New York

Italian Renaissance Drawings

The Metropolitan Museum of Art

Drawings from the Italian Renaissance is the first of a series of exhibitions devoted to master drawings from public and private collections located in the New York area to be organized by the Metropolitan Museum of Art together with the Pierpont Morgan Library. Beginning logically with the first great epoch in Western art from which drawings survive in any number, the exhibition provides a sumptuous first course in what promises to be a feast for the eyes extending over several seasons. As the masters of the Italian Renaissance still hold the favored position in public taste that they have enjoyed for centuries, this joint show will perform a valuable service in introducing many to the enjoyment, connoisseurship, and study of the whole field of drawings through examples by well-loved artists. Still most passionately explored by specialized collectors and scholars, drawings hold an immense store of artistic pleasure for those who might still regard them as “second class,” or “not that important.” It is apt, too, that the collection of drawings as works of art begins in the Italian Renaissance with the compilation of Vasari’s “Libro,” the great chronicler’s attempt to assemble a comprehensive representation of drawings by the great artists up to his own time.

Italian drawings of this period are almost invariably connected in some way with the production of yet another work of art toward which the drawing is a step. Almost all kinds of these preparations for a great variety of works may be seen here; first sketches for the composition of paintings, cartoons for both fresco and panel paintings, projects for sculpture, careful renderings of details of larger compositions, studies from the model, designs for prints, medals, engraved gems, embroideries, and highly finished “modelli” for the approval of a patron are all present in examples of high quality. There are as well one or two rare examples of “presentation drawings,” intended only as exquisite gifts. A precious “Judith and Holofernes” by Francia may have been a gift of esteem to Raphael. The varied drawing media used in the period offer a wonderful range of visual excitement, from the finest metalpoint and electric penwork to broad and muscular brush and chalk drawings.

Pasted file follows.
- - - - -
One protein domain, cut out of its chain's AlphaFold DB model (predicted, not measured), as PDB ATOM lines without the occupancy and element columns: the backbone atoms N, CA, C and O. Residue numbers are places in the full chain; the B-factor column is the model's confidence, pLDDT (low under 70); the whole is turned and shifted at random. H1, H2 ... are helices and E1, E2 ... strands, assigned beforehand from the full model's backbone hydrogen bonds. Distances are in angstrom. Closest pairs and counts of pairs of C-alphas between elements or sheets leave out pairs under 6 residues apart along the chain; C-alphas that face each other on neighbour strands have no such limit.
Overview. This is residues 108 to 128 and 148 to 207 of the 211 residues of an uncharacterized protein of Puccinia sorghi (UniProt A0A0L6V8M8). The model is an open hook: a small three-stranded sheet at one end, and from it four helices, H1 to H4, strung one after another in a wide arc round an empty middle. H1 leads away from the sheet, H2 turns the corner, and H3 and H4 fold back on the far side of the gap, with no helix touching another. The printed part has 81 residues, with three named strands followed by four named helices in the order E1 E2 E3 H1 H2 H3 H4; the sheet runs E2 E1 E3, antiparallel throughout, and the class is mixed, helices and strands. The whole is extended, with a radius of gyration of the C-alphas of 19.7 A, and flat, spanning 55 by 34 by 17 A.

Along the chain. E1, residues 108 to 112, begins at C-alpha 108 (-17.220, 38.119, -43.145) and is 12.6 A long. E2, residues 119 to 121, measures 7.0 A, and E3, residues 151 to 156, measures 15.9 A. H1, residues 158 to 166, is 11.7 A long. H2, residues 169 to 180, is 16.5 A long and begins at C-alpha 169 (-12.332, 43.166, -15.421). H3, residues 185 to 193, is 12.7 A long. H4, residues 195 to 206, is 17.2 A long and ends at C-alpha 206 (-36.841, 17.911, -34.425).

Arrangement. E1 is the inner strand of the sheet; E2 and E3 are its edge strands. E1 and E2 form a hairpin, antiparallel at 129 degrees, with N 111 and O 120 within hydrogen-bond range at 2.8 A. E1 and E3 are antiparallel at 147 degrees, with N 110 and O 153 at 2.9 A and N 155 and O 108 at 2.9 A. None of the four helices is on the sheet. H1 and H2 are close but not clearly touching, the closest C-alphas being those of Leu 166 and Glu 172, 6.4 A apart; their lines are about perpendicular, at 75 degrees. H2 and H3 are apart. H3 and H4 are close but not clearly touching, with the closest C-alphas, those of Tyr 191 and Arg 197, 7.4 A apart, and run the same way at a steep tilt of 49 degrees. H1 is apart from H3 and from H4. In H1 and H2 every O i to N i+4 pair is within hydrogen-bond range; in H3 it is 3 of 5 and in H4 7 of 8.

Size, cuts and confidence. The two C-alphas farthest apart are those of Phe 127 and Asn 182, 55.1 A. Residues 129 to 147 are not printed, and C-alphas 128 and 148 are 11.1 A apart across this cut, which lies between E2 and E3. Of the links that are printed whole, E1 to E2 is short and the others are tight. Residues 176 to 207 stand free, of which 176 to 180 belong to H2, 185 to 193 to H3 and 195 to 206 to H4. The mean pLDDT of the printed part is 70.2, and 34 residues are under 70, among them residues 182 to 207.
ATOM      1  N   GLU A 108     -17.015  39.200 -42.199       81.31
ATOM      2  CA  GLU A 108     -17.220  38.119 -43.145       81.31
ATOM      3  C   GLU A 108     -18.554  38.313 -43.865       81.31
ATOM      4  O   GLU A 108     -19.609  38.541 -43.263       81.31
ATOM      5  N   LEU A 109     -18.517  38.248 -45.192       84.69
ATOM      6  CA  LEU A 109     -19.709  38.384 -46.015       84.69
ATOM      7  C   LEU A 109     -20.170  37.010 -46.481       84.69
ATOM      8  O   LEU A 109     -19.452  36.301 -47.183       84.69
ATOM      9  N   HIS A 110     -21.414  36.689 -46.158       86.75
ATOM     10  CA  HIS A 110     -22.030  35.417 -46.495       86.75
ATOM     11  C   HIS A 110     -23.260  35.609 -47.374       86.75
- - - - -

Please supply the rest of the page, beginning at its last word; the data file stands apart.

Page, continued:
The artists represented include both superstars like Raphael, Leonardo, Michelangelo, and Correggio and enigmatic anonymous masters whose identities are still points of conjecture. Considering the rarity of works by the greatest names and the youth of American collections, the representation is impressive. However, there is no Mantegna, the one more or less secure Titian, though still lovely, has suffered apparently on account of its use in the preparation of a print, and none of the Raphaels can compete with the dazzling suite from Chatsworth seen not long ago at the Morgan Library. These reservations are minor in the face of the wonderful masterpieces to be seen by Parmigianino, Cellini, Pontormo, Andrea Del Sarto, Veronese, Tintoretto, Filippo Lippi, and Carpaccio. Artists whose reputations were perhaps greatest during their lifetimes, such as Perino del Vaga, Primaticcio, and Polidoro da Caravaggio shine in brilliant works that will give the general viewer an idea (and remind the student) what all the fuss was about. The specialist however need not feel deprived of his select pleasures; there are sufficient iconographical riddles and questions of attribution to engross hosts of graduate seminars for countless semesters.

Among the special treats offered in the show are the group of eight ravishing works by Fra Bartolommeo, the Metropolitan’s glittering Carpaccio “Youth in Armor,” Ian Woodner’s magnificent Cellini “Standing Male Nude with a Club,” the Met’s truly grand Tintoretto “Head of Vitellius” and Walter Baker’s nervous and rich Battista Naldini “Dead Christ Supported by Three Figures.”

An attractive and extremely useful catalog reproduces each work in the show and contains detailed entries dealing with the fascinating lore of provenance, collector’s marks, past attributions, interpretation of subjects, exhibition history, and the like. Composed by the excellent staffs of the Metropolitan and Morgan Library together with other prominent scholars, it appears under the direction of the curators of drawings at these institutions, respectively, Jacob Bean and Felice Stampfle, and is available both in hardbound and paperback.

Dennis Adrian